Designing a Game on Paper Before Committing To It

Over the last two weeks, I worked on a deckbuilding game called Ghost Roulette for Major Jam: Isolation. I designed the game on paper first and played it as a paper game before taking the time to convert it into a video game.

I decided I wanted to make a deckbuilding game that uses some kind of "roulette" mechanic for the jam. For the first time I thought it would be interesting if I designed the game to a somewhat significant extent first before implementing any of it, as opposed to doing design and implementation at the same time. Since this was going to be a deckbuilding game and I had playing cards and chips, I thought it would be a good experiment.

So, I busted out the pen and paper and the poker set and got to work.

My game involves having enemies place their chips before you but you having the ability to use cards to remove enemy chips or manipulate the board in your favor. So I sat there and gave myself chips and cards which represented different abilities. I manually placed the enemy chips each turn and created a gameplay loop for the game. Very early on I could tweak things like card count or starting chips or card definitions. There were major changes to the game during this initial design process.

Above you can see my makeshift "roulette" numbers 1-12 with red/black/even/odd squares. I placed chips onto these squares to represent bets. I used playing cards to represent both the cards in my hand as well as the wheel itself by drawing from a random pile of cards representing 0 -> 12.

Here you can see some of my notes for rules and different card definitions jotted down. 

After playing my own game for about 2 days, I found myself starting to actually enjoy the game. I looked forward to playing my own game even though it was with poker chips and paper. It was at this point that I realized the game concept was solid enough to actually implement. So I set a minimum viable product goal of getting the game playable to the first boss fight and then expanding from there.

If my game hadn't been that much fun and I wasn't able to find interesting gameplay, I probably would have just scrapped it and moved on. I think this is one of the benefits of working in this way.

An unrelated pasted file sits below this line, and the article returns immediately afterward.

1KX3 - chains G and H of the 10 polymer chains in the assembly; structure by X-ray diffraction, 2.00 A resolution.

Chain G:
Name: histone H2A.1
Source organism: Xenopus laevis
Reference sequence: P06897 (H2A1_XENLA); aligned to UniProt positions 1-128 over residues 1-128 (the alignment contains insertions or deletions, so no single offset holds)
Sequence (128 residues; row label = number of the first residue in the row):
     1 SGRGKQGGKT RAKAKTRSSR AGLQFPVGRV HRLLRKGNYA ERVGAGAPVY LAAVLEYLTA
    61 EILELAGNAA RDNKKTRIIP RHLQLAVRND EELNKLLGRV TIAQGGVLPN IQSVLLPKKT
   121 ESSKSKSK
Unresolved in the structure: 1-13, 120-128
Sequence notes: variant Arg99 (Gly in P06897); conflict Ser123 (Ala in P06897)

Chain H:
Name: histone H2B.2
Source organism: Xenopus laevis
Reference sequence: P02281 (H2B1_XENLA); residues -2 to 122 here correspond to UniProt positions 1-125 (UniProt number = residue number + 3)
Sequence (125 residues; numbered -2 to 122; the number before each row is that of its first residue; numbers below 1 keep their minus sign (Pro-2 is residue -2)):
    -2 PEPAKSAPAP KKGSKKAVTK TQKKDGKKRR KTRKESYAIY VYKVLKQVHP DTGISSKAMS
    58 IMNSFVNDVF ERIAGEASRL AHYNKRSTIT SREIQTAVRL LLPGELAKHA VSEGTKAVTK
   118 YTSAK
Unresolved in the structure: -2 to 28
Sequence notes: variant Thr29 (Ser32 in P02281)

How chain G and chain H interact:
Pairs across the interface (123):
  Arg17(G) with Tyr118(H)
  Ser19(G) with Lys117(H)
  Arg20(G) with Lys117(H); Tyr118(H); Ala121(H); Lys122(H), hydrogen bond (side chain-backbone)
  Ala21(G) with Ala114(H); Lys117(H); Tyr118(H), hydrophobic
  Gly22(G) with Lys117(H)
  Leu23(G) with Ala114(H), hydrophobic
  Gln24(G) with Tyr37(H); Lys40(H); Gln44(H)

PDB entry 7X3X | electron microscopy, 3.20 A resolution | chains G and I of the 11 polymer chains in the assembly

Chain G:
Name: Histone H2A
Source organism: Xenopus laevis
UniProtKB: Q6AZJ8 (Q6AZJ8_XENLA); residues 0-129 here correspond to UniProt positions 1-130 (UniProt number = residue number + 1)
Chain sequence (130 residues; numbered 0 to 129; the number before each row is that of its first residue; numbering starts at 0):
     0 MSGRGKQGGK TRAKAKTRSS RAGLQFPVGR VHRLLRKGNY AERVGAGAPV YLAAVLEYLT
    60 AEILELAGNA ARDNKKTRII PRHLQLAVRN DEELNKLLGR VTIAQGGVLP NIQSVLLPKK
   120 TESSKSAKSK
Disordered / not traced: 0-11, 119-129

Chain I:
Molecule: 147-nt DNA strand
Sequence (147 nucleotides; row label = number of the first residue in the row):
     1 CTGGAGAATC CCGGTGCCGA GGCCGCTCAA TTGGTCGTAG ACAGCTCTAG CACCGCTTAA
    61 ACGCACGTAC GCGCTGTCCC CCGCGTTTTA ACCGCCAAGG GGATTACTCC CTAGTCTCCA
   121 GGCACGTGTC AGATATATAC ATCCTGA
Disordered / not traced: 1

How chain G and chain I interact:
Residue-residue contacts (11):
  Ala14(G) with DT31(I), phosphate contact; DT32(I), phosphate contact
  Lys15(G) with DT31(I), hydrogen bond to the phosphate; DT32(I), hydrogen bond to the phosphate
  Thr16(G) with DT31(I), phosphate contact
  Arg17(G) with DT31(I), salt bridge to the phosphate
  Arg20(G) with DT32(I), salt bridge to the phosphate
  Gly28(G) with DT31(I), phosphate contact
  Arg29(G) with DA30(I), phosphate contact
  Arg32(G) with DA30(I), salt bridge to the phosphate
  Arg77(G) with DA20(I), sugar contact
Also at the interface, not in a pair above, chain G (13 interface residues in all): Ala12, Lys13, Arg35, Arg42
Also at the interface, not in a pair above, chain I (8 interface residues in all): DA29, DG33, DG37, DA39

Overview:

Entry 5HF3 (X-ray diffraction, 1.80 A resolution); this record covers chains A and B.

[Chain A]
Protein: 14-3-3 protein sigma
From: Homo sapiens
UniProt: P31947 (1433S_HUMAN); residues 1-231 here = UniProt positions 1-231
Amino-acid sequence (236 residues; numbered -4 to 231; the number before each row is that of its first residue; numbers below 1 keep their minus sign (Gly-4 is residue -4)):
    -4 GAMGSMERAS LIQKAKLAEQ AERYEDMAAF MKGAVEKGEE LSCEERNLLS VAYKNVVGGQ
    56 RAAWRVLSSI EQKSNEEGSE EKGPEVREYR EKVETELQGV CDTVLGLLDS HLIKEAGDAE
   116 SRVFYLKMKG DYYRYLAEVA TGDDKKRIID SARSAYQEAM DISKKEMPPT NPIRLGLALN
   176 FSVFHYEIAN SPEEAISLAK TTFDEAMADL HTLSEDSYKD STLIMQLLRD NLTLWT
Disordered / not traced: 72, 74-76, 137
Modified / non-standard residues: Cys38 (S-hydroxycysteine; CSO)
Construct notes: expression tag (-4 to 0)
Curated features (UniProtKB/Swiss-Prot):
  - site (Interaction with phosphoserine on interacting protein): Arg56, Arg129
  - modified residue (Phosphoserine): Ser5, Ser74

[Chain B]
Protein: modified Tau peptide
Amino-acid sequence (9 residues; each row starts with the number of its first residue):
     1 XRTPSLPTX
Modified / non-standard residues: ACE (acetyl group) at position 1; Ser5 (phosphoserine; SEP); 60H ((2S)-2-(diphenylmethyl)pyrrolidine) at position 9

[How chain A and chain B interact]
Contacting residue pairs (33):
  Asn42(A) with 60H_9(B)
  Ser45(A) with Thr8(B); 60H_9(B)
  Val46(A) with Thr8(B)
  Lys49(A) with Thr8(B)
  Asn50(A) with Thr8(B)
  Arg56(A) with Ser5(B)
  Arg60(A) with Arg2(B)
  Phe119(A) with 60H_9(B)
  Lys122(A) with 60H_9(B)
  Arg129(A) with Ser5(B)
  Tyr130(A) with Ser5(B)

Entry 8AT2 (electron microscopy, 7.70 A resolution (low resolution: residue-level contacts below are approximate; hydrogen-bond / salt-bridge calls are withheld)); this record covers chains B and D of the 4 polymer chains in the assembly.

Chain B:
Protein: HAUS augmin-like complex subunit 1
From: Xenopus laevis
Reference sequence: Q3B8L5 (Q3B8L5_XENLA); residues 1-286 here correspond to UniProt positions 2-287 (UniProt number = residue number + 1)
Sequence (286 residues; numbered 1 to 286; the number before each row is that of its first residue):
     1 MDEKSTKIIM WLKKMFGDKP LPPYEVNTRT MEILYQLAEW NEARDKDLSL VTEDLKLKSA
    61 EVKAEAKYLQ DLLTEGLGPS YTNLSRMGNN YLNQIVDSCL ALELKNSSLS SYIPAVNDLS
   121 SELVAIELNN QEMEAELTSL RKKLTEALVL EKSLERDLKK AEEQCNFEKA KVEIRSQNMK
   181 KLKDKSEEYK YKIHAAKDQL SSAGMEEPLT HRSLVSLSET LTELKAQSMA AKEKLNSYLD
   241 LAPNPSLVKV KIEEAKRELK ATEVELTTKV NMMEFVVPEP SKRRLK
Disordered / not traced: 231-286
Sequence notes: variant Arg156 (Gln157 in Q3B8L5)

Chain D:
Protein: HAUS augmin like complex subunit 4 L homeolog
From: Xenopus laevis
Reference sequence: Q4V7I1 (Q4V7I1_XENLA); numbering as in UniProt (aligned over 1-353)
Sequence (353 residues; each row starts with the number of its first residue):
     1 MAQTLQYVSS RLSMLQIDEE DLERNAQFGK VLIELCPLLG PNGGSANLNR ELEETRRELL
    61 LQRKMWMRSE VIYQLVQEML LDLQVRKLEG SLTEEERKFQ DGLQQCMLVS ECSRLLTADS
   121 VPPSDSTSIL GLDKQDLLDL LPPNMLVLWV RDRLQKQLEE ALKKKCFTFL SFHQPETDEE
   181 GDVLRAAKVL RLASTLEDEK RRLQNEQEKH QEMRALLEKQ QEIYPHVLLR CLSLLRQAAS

Another benefit of testing the core gameplay idea first before implementation is that the implementation part can be scoped more accurately. Since I know exactly what the systems are going to look like and for what scale they will operate, I can design those systems in that way from the beginning, rather than hacking them together to get a playable MVP and then refactoring them to a larger scale.

This was an interesting experiment and I believe it led to a more straightforward development process. I designed the game, then knew exactly what I was implementing. It was never unclear what the end result would be, which never left me confused about what the game was at the core. I would call it a focused or inspired development process.

Obviously not every game can be played physically like this but maybe the idea can be extended to just making sure a game is fun at its core with nothing else before committing to developing it. Not only does it help confirm if the game is worth working on but defining the game parts and what will be required to implement them up front will smooth the development process down the road and hopefully lead to fewer major design changes (and thus less refactoring).

Thanks for the read! The rest of this devlog will just be screenshots of the game as it came to be in the span of roughly 7-10 days.

^ This was drawn in Aseprite to get an idea for the ghostly chatroulette system

^ This was the initial image translated into usable IU components in Godot

^ Here I added more placeholder text and images (the bottom one ended up staying in the final game)

^ Here was the first roulette board mock

^ Testing out how many numbers could fit on the wheel

^ Thank god I decided to change the colors

^ This is basically what the final design ended up looking like with the cards added

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